Livestock Global Assurance Program (LGAP)

The Livestock Global Assurance Program, or LGAP, is a certification program which focuses on sustainable animal welfare, husbandry and management practices. LGAP aims to foster world’s best practice in animal welfare and encourage continuous improvement.

LGAP Standards and Rules

The LGAP Standards and LGAP Certification Rules make up the LGAP Certification Requirements.

  • There are four LGAP Standards which contain the requirements  Operators and Facilities must conform with in order to be certified under LGAP.
  • Conformance with the LGAP standards is measured through a process of audit and certification which is detailed in the LGAP Certification Rules.

 The LGAP Standards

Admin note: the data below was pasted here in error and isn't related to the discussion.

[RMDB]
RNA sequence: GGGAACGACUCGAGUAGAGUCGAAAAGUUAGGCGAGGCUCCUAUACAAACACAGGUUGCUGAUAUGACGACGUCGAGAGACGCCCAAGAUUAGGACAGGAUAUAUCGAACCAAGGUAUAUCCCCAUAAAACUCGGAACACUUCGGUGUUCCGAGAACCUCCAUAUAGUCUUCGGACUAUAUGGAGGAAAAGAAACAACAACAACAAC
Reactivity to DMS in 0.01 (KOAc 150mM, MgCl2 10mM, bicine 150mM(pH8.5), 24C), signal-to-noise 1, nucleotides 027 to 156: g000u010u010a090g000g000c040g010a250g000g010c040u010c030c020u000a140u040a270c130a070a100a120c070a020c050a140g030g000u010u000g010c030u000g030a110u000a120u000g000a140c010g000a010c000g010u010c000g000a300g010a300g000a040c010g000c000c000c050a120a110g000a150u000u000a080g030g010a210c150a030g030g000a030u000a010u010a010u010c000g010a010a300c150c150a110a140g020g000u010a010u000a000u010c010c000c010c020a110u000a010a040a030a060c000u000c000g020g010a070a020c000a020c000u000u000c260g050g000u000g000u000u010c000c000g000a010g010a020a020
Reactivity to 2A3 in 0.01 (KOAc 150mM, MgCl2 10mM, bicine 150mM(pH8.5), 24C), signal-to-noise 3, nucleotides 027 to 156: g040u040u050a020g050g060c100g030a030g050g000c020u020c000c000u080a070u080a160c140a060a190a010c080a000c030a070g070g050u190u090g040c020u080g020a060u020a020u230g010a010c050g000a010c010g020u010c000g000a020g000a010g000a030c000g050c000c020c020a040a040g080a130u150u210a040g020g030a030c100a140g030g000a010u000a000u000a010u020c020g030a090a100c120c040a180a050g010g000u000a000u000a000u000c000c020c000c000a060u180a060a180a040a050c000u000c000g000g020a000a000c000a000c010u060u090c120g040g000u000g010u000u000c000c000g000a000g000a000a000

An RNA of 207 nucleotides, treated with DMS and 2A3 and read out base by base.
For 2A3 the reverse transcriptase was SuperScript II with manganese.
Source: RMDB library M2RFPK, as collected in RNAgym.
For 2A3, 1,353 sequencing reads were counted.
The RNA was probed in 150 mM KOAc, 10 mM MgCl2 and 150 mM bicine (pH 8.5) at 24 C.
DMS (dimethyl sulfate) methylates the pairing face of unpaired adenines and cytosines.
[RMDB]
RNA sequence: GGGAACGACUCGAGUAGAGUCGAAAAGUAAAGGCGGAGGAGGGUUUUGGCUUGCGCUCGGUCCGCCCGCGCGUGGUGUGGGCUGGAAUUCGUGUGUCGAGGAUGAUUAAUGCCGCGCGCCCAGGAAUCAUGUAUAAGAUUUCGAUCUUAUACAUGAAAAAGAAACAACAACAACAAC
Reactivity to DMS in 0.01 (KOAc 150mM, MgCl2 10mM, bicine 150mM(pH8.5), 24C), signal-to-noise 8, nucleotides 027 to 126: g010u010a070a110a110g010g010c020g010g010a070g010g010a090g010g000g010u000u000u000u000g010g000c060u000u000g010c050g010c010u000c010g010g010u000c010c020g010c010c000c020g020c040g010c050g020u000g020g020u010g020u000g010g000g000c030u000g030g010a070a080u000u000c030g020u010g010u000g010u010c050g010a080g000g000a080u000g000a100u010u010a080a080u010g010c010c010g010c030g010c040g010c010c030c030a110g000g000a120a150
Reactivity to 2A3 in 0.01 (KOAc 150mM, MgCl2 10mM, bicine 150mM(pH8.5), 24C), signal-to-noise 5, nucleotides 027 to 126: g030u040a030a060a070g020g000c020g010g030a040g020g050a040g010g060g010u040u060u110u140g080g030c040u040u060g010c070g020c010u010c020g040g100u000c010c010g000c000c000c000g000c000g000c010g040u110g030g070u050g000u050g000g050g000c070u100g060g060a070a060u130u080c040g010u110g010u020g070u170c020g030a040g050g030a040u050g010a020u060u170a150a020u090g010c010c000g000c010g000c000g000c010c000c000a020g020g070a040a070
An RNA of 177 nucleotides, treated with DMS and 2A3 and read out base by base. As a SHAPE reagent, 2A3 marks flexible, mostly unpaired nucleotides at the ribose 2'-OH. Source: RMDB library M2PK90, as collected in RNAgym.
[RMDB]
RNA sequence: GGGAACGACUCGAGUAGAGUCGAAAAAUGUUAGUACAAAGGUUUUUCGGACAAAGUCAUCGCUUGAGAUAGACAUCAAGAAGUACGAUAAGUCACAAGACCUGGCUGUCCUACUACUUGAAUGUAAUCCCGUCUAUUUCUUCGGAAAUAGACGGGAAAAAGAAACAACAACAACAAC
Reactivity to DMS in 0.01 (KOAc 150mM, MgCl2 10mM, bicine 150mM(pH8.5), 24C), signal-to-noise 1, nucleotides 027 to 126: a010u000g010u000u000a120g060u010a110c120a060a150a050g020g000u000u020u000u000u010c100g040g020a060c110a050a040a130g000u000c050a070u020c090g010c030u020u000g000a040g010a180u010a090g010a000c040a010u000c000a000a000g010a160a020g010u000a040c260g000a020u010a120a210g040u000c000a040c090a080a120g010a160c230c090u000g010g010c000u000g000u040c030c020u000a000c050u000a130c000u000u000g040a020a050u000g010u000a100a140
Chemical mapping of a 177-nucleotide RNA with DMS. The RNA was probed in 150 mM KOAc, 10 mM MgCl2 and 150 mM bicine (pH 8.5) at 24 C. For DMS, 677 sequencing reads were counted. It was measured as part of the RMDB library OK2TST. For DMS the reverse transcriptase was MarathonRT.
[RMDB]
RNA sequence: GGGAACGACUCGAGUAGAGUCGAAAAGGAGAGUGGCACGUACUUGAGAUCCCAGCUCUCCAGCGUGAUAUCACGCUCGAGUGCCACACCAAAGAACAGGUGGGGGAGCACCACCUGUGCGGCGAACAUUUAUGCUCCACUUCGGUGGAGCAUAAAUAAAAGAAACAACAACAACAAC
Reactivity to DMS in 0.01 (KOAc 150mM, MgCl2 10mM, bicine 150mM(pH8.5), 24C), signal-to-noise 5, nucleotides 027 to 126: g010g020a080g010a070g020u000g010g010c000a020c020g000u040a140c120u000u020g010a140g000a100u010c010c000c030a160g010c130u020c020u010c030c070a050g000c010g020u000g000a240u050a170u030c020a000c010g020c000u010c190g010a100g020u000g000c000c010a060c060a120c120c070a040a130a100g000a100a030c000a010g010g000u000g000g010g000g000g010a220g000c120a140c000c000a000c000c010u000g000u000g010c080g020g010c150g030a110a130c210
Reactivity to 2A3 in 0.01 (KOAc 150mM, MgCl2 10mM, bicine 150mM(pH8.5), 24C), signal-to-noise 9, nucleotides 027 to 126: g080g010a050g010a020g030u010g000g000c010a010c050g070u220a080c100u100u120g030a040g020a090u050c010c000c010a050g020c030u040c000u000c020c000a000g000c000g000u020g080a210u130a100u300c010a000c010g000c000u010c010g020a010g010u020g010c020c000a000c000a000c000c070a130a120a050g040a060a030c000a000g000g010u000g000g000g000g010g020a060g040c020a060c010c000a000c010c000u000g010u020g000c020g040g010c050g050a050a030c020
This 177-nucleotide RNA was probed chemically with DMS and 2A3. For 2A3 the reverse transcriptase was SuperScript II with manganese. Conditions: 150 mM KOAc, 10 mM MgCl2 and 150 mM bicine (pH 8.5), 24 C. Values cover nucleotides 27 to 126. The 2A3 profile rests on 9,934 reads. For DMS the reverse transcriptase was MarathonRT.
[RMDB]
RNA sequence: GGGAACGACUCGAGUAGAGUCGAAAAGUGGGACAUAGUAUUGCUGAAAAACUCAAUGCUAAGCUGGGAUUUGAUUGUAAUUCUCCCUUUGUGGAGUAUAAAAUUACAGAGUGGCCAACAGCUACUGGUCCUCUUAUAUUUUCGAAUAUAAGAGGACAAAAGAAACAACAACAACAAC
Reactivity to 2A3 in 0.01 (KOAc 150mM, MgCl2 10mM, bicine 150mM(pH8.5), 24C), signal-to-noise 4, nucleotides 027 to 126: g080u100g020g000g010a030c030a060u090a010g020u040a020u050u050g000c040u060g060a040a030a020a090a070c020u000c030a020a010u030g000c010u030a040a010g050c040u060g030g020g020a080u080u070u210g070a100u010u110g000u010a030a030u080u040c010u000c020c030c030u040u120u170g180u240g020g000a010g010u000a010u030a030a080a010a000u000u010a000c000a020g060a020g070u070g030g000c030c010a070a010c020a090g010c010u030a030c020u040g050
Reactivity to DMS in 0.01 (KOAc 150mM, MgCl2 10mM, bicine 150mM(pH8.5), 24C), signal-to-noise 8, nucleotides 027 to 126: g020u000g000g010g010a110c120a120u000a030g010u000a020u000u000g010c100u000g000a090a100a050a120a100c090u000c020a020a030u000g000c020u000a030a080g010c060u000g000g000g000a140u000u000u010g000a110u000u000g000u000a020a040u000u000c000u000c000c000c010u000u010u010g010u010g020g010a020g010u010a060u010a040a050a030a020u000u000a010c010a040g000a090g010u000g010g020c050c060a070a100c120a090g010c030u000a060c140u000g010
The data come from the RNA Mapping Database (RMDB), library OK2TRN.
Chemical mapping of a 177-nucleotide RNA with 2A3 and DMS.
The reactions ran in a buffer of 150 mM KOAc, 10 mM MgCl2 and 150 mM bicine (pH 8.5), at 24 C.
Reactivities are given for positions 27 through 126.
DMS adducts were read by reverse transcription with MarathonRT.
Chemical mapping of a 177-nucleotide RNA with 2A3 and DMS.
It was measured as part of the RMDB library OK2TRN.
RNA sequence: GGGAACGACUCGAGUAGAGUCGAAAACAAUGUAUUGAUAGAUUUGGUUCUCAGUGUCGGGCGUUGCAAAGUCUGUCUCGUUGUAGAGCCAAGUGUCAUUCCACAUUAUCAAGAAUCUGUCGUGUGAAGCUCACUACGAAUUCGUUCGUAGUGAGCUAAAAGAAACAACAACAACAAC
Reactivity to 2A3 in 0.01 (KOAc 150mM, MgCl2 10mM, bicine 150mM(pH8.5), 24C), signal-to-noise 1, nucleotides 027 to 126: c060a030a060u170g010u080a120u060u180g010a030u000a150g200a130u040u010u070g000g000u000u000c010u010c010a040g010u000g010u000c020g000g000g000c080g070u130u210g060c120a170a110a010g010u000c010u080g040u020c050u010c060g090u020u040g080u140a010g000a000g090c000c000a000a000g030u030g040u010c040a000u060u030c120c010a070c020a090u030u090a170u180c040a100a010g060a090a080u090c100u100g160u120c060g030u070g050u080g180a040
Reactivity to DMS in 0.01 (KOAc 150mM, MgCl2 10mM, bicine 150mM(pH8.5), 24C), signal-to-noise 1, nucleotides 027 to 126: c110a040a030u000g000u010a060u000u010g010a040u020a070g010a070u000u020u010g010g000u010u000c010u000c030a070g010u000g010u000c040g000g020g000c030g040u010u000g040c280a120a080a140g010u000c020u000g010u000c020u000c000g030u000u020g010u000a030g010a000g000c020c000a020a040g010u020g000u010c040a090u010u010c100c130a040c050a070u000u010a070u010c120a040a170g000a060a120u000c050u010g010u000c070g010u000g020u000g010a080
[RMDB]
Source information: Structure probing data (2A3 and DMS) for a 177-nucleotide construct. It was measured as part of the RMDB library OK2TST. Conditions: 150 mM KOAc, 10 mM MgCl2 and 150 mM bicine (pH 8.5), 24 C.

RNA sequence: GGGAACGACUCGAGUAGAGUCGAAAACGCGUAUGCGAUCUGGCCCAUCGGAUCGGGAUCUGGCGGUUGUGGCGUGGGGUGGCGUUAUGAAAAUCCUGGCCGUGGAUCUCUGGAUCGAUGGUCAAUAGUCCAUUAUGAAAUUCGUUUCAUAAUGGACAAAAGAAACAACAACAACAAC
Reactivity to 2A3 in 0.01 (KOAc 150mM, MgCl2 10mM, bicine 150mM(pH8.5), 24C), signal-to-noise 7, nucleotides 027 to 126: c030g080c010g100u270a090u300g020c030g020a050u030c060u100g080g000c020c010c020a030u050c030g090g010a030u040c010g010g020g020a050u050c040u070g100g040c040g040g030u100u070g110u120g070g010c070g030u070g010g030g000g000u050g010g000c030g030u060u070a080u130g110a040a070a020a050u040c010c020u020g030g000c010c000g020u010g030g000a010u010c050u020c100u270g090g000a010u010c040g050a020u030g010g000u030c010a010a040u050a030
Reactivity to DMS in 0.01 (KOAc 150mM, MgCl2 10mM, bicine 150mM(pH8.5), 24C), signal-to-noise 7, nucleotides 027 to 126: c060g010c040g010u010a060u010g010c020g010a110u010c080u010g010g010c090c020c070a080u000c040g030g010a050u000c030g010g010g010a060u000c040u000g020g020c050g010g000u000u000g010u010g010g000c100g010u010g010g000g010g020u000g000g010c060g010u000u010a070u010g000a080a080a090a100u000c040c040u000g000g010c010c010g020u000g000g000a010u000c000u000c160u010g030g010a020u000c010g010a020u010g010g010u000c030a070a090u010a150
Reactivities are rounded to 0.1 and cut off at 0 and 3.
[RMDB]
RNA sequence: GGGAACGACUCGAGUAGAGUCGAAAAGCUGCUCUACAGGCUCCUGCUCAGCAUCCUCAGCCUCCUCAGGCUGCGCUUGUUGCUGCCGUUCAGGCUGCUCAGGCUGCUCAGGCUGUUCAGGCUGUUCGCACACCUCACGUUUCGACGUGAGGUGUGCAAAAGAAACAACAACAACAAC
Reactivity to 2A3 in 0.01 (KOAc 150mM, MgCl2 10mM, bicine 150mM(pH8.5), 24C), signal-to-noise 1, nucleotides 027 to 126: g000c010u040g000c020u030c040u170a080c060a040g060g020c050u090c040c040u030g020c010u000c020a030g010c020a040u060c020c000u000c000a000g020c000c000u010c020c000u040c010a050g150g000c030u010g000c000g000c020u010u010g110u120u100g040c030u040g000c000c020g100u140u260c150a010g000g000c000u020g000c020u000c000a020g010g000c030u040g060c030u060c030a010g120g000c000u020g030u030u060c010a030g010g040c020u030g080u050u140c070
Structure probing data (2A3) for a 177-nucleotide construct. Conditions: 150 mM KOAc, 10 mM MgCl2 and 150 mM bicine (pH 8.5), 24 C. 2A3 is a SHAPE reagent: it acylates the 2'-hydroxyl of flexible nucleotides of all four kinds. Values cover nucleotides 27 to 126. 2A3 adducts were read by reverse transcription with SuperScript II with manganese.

The LGAP Certification Rules

  • LGAP Certification Rules

    LGAP Certification Rules  sets the rules and operational requirements of the program including responsibilities, audits and certification process

How does LGAP work?

  • The operation of LGAP is supported by the LGAP Standards as well as the LGAP Certification Rules. Together, these form the LGAP Certification Requirements.
  • The LGAP Standards are applicable to different types of operators (exporters and importers) and facilities (feedlots, farms and abattoirs).
  • The LGAP Certification Rules define how the LGAP Standards are applied and the responsibilities of all parties to the Program, including AniMark, Approved Certification Bodies, Approved Auditors, operators and facilities.
  • Operators and facilities that fulfil the requirements of the LGAP Standards may apply to AniMark for certification in accordance with the LGAP Certification Rules.
  • To ensure confidence, trust, impartiality and consistency in the certification process, AniMark appoints an independent Approved Certification Body to the applicant. An Approved Auditor is allocated by the Approved Certification Body and is responsible for undertaking regular external audits and overseeing the conformance management process.